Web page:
Caged Nightingale and Paper Crane


luther_icon.gif odessa_icon.gif

Scene Title Caged Nightingale and Paper Crane
Synopsis “Hoping for the best, prepared for the worst, and unsurprised by anything in between.” - Maya Angelou
Date April 20, 2019

Plum Island SLC-Expressive Center

PISEC may not be what Luther Bellamy expected from a correctional facility. It looks almost more like a gated community more than a prison. Sure, there’s security to get through, but the grounds are green and the buildings bright and serene, if a little sterile feeling in places. The visitors’ center feels more like a cafeteria. There are no dividers with corded phones for facilitating communications, just a room with round tables and chairs and vending machines for drinks and snacks.

Odessa’s already seated at one table when the door buzzes and a guard escorts Luther inside the room. He stays near the door, but otherwise gives the man and woman free reign to meet together.

“Mister Bellamy…” Odessa is clearly guilt-ridden. Her tongue darts out to wet her lips, her eyes wide under furrowed brows. They have a lot to discuss.

As he's lead through the grounds of the center - because it really is not like any prison he's seen the inside of - Luther finds that he is uncomfortable. The federal facility is calm and orderly. As it should be, he tells himself as he follows the security into visitors center. What sort of correctional facility would be correcting anything by tossing inmates in to cells and throwing away the keys?

The buzzing of the entryway door refocuses the man from his extraneous thoughts, and Luther steps through, homing in on the seated woman. Luther lumbers over; his gait has the faintest hitches of old scars, injuries, age. But also simply a man who's always seemed to be aware of his size, but not always aware of what to do with it in the space he's given. He seats himself straight across the table from Odessa, a grey-eyed stare in silence meeting her initial greeting.

Until he speaks, finally with a blink that pokes a hole into the stony visage. "What should I call you now?" The question spoken aloud comes not as a growl, no measured malice hidden under a thin veneer of politeness. It sounds genuinely inquiring as he seeks footing and traction by toeing the ground. It's a step towards the mountain of topics between them.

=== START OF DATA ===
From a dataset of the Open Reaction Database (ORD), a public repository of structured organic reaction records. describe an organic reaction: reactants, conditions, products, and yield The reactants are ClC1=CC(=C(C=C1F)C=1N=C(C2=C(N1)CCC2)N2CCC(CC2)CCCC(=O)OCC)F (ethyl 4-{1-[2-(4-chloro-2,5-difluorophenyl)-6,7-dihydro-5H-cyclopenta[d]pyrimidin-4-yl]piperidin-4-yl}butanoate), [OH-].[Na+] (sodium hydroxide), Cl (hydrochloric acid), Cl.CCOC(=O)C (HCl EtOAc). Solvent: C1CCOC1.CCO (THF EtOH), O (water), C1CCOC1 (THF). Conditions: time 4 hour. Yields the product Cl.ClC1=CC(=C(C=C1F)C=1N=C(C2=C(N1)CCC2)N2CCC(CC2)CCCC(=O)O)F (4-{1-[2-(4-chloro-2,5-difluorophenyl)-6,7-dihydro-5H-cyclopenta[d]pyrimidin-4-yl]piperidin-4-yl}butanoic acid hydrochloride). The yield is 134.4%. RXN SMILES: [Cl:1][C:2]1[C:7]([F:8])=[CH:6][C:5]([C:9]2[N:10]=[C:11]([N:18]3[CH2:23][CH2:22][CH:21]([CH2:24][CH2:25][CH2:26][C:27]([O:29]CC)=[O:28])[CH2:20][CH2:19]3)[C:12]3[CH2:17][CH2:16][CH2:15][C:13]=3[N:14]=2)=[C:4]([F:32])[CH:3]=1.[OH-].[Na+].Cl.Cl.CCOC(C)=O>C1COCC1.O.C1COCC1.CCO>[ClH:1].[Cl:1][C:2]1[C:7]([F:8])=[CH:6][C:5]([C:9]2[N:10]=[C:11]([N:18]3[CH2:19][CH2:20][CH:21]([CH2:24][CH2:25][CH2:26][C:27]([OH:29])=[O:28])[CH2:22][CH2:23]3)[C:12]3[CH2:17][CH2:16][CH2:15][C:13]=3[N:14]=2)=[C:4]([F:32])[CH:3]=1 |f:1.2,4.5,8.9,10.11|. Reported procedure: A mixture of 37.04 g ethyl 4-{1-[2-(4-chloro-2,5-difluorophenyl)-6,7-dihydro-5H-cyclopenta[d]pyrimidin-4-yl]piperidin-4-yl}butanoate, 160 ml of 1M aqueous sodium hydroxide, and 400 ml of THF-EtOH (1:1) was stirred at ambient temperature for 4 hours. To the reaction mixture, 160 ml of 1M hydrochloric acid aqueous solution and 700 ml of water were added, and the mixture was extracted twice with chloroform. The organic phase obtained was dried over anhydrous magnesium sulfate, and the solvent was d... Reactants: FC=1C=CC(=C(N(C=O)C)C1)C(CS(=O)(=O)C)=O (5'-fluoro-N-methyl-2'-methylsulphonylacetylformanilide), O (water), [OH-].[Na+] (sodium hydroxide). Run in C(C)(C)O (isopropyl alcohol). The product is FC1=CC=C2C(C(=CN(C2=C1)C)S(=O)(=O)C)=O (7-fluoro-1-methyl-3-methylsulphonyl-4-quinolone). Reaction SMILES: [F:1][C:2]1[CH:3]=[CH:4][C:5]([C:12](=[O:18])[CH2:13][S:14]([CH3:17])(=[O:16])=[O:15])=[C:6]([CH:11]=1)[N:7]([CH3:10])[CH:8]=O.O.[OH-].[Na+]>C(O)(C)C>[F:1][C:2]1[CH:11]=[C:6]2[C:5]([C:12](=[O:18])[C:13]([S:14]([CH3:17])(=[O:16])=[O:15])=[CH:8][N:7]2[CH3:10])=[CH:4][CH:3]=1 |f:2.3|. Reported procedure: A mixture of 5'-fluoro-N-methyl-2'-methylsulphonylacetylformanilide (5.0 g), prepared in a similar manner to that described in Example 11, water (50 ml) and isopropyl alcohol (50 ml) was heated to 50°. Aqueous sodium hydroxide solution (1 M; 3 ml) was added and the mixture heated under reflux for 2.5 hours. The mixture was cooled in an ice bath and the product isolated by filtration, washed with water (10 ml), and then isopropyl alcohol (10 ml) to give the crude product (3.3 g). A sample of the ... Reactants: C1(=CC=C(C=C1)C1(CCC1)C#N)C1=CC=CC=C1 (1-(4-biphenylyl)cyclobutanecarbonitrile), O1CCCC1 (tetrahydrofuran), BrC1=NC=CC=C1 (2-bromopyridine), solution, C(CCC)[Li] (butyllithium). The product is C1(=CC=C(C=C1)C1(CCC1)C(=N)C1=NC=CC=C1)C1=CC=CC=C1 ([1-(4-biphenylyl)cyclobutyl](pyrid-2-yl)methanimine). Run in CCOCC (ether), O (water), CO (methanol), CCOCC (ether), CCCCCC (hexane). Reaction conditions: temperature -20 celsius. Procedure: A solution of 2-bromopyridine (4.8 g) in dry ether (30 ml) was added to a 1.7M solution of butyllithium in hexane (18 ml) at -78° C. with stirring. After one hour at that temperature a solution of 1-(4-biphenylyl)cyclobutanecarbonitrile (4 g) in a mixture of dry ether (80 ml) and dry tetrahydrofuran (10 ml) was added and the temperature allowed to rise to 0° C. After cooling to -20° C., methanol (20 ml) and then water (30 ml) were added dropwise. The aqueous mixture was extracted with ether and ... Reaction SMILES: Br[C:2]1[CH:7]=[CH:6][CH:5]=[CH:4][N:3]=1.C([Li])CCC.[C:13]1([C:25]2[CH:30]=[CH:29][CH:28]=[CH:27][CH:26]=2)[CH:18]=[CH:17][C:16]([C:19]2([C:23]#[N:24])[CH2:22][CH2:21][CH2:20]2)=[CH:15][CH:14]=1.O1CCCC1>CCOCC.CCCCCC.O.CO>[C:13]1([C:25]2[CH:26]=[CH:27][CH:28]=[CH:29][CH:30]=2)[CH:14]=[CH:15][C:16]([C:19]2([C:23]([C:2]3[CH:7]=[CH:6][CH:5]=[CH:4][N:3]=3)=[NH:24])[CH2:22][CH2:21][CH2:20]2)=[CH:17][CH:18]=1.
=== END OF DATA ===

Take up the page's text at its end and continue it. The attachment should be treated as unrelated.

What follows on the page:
“A lot of people call me bitch.” The reply is even, even though her expression doesn’t change. A bit of dark humor without scorn — except for what she directs inward. “Odessa’s fine. Price if that’s too personal.” She draws in a slow breath and leans forward to rest her arms on the table, one folded over the other.

“You’re not the last person I expected to see here, but I’ll admit you’re pretty low on the list.” Odessa smiles sadly. “I’m sorry I couldn’t let you apprehend me. I’m sorry I stayed under your nose for so long. But I couldn’t lose my mother.” Something constricts around her heart, the smile fades while the sadness intensifies. “That worked out well.”

Bitch seems to be one of the last things Luther would title the woman seated across from him at the present. The self-deprecating comment makes the man’s angled brow twitch inward as if to sense the internal scorn. “Luther and Odessa, then,” he replies in kind, an indicative of the underlying personal level of motivation for the visit and the mutual acceptance of titles.

It’d been little over a year since he’d been reminded of a most peculiar time in his life, of his mission accepted by a certain katana-wielding, time traveling Japanese man, and a picture of the woman now seated across from him. He studies her in the same way he had done before the mess of complications - the sort brought on by an article in the Times - had affected him; angled brows twitch together to bring a naturally stern appearance to his expression even at its neutral rest.

Her next words shift his expression, a stone cast into a pond or perhaps a pebble kicked off a summit. His disturbance is internal, but enough to shift him externally into a slow shrug. “I’m sorry I didn’t understand the circumstances better,” Luther says of both scenarios she refers to, the latter of which he focuses on. It’s the freshest of memories. “Sunspot,” he rumbles out with a slow acknowledging nod and a simple query placed on the table between them.

He had received redacted reports later as reading material during his physical recovery. But the questions circling in still form a hazy picture, a cloudy, stormy region of the mind that he likely will never fully recall. Instead, he posits a simple query to shine some light through it and to give opportunity to process it at some starting point.